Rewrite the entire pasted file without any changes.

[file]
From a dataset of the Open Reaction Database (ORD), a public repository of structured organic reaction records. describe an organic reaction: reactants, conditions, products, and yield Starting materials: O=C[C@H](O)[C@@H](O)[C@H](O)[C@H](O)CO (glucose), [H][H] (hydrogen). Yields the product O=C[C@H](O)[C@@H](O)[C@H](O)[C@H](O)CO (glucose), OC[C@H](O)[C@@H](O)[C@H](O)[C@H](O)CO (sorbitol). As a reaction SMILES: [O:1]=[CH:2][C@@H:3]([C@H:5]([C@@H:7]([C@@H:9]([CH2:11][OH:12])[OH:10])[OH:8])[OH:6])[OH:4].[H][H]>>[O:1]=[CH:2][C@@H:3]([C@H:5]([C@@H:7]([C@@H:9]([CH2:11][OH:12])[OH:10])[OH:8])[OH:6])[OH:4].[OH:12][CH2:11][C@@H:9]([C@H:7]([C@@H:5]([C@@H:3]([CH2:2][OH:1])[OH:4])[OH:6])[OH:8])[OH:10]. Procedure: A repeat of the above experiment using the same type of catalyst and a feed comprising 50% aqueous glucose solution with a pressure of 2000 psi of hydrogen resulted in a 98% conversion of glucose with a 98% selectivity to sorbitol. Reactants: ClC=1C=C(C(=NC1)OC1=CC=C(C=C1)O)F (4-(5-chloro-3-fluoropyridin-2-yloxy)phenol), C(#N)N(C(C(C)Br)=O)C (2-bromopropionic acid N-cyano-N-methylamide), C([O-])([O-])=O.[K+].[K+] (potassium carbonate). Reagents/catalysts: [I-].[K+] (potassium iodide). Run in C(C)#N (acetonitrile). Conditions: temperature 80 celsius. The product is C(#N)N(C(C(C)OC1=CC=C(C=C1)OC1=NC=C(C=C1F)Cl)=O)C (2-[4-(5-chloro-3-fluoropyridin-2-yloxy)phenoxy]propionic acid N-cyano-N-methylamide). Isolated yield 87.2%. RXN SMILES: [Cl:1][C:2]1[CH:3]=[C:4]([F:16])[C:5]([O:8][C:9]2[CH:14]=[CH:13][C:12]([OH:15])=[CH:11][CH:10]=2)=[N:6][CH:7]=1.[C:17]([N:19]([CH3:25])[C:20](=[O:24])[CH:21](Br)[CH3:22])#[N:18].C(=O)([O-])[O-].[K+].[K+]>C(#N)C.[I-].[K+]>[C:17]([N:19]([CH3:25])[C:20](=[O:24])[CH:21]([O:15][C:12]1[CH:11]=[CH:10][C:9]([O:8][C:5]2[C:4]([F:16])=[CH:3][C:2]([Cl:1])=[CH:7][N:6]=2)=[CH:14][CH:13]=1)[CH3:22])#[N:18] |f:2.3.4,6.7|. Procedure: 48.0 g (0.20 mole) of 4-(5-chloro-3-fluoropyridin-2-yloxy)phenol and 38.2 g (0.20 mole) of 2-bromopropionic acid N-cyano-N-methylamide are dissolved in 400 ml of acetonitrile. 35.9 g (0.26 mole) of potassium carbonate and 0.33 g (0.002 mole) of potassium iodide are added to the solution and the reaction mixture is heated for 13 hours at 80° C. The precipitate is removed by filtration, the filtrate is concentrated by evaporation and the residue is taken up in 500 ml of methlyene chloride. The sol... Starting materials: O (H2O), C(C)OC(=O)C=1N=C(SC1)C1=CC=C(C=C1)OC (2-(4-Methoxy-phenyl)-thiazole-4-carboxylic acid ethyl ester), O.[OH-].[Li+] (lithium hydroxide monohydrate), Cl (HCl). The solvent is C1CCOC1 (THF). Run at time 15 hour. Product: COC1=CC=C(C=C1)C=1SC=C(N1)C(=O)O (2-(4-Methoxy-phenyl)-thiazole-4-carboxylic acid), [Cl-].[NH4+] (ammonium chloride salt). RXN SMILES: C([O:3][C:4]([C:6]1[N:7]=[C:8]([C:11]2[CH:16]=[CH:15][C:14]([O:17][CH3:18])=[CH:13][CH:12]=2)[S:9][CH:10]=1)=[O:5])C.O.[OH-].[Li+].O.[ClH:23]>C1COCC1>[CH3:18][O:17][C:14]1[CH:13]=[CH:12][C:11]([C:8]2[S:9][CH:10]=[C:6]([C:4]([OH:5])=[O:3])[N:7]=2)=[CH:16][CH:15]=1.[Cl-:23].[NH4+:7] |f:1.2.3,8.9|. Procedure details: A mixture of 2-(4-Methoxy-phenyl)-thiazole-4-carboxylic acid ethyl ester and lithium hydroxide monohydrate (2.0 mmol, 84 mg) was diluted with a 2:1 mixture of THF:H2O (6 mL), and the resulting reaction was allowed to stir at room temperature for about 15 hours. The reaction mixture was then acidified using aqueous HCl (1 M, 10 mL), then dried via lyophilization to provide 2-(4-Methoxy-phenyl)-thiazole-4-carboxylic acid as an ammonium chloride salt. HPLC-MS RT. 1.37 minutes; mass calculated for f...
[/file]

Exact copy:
From a dataset of the Open Reaction Database (ORD), a public repository of structured organic reaction records. describe an organic reaction: reactants, conditions, products, and yield Starting materials: O=C[C@H](O)[C@@H](O)[C@H](O)[C@H](O)CO (glucose), [H][H] (hydrogen). Yields the product O=C[C@H](O)[C@@H](O)[C@H](O)[C@H](O)CO (glucose), OC[C@H](O)[C@@H](O)[C@H](O)[C@H](O)CO (sorbitol). As a reaction SMILES: [O:1]=[CH:2][C@@H:3]([C@H:5]([C@@H:7]([C@@H:9]([CH2:11][OH:12])[OH:10])[OH:8])[OH:6])[OH:4].[H][H]>>[O:1]=[CH:2][C@@H:3]([C@H:5]([C@@H:7]([C@@H:9]([CH2:11][OH:12])[OH:10])[OH:8])[OH:6])[OH:4].[OH:12][CH2:11][C@@H:9]([C@H:7]([C@@H:5]([C@@H:3]([CH2:2][OH:1])[OH:4])[OH:6])[OH:8])[OH:10]. Procedure: A repeat of the above experiment using the same type of catalyst and a feed comprising 50% aqueous glucose solution with a pressure of 2000 psi of hydrogen resulted in a 98% conversion of glucose with a 98% selectivity to sorbitol. Reactants: ClC=1C=C(C(=NC1)OC1=CC=C(C=C1)O)F (4-(5-chloro-3-fluoropyridin-2-yloxy)phenol), C(#N)N(C(C(C)Br)=O)C (2-bromopropionic acid N-cyano-N-methylamide), C([O-])([O-])=O.[K+].[K+] (potassium carbonate). Reagents/catalysts: [I-].[K+] (potassium iodide). Run in C(C)#N (acetonitrile). Conditions: temperature 80 celsius. The product is C(#N)N(C(C(C)OC1=CC=C(C=C1)OC1=NC=C(C=C1F)Cl)=O)C (2-[4-(5-chloro-3-fluoropyridin-2-yloxy)phenoxy]propionic acid N-cyano-N-methylamide). Isolated yield 87.2%. RXN SMILES: [Cl:1][C:2]1[CH:3]=[C:4]([F:16])[C:5]([O:8][C:9]2[CH:14]=[CH:13][C:12]([OH:15])=[CH:11][CH:10]=2)=[N:6][CH:7]=1.[C:17]([N:19]([CH3:25])[C:20](=[O:24])[CH:21](Br)[CH3:22])#[N:18].C(=O)([O-])[O-].[K+].[K+]>C(#N)C.[I-].[K+]>[C:17]([N:19]([CH3:25])[C:20](=[O:24])[CH:21]([O:15][C:12]1[CH:11]=[CH:10][C:9]([O:8][C:5]2[C:4]([F:16])=[CH:3][C:2]([Cl:1])=[CH:7][N:6]=2)=[CH:14][CH:13]=1)[CH3:22])#[N:18] |f:2.3.4,6.7|. Procedure: 48.0 g (0.20 mole) of 4-(5-chloro-3-fluoropyridin-2-yloxy)phenol and 38.2 g (0.20 mole) of 2-bromopropionic acid N-cyano-N-methylamide are dissolved in 400 ml of acetonitrile. 35.9 g (0.26 mole) of potassium carbonate and 0.33 g (0.002 mole) of potassium iodide are added to the solution and the reaction mixture is heated for 13 hours at 80° C. The precipitate is removed by filtration, the filtrate is concentrated by evaporation and the residue is taken up in 500 ml of methlyene chloride. The sol... Starting materials: O (H2O), C(C)OC(=O)C=1N=C(SC1)C1=CC=C(C=C1)OC (2-(4-Methoxy-phenyl)-thiazole-4-carboxylic acid ethyl ester), O.[OH-].[Li+] (lithium hydroxide monohydrate), Cl (HCl). The solvent is C1CCOC1 (THF). Run at time 15 hour. Product: COC1=CC=C(C=C1)C=1SC=C(N1)C(=O)O (2-(4-Methoxy-phenyl)-thiazole-4-carboxylic acid), [Cl-].[NH4+] (ammonium chloride salt). RXN SMILES: C([O:3][C:4]([C:6]1[N:7]=[C:8]([C:11]2[CH:16]=[CH:15][C:14]([O:17][CH3:18])=[CH:13][CH:12]=2)[S:9][CH:10]=1)=[O:5])C.O.[OH-].[Li+].O.[ClH:23]>C1COCC1>[CH3:18][O:17][C:14]1[CH:13]=[CH:12][C:11]([C:8]2[S:9][CH:10]=[C:6]([C:4]([OH:5])=[O:3])[N:7]=2)=[CH:16][CH:15]=1.[Cl-:23].[NH4+:7] |f:1.2.3,8.9|. Procedure details: A mixture of 2-(4-Methoxy-phenyl)-thiazole-4-carboxylic acid ethyl ester and lithium hydroxide monohydrate (2.0 mmol, 84 mg) was diluted with a 2:1 mixture of THF:H2O (6 mL), and the resulting reaction was allowed to stir at room temperature for about 15 hours. The reaction mixture was then acidified using aqueous HCl (1 M, 10 mL), then dried via lyophilization to provide 2-(4-Methoxy-phenyl)-thiazole-4-carboxylic acid as an ammonium chloride salt. HPLC-MS RT. 1.37 minutes; mass calculated for f...